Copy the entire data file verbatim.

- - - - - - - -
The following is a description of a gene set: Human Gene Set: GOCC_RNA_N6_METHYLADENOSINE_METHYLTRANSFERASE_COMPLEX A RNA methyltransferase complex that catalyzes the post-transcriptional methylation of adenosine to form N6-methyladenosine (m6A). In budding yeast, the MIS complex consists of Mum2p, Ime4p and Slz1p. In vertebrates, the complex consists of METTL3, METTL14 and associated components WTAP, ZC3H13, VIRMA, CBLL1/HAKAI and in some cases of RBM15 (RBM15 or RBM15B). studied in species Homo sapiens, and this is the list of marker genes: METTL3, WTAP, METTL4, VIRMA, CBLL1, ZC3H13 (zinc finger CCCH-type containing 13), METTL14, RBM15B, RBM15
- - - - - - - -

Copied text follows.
The following is a description of a gene set: Human Gene Set: GOCC_RNA_N6_METHYLADENOSINE_METHYLTRANSFERASE_COMPLEX A RNA methyltransferase complex that catalyzes the post-transcriptional methylation of adenosine to form N6-methyladenosine (m6A). In budding yeast, the MIS complex consists of Mum2p, Ime4p and Slz1p. In vertebrates, the complex consists of METTL3, METTL14 and associated components WTAP, ZC3H13, VIRMA, CBLL1/HAKAI and in some cases of RBM15 (RBM15 or RBM15B). studied in species Homo sapiens, and this is the list of marker genes: METTL3, WTAP, METTL4, VIRMA, CBLL1, ZC3H13 (zinc finger CCCH-type containing 13), METTL14, RBM15B, RBM15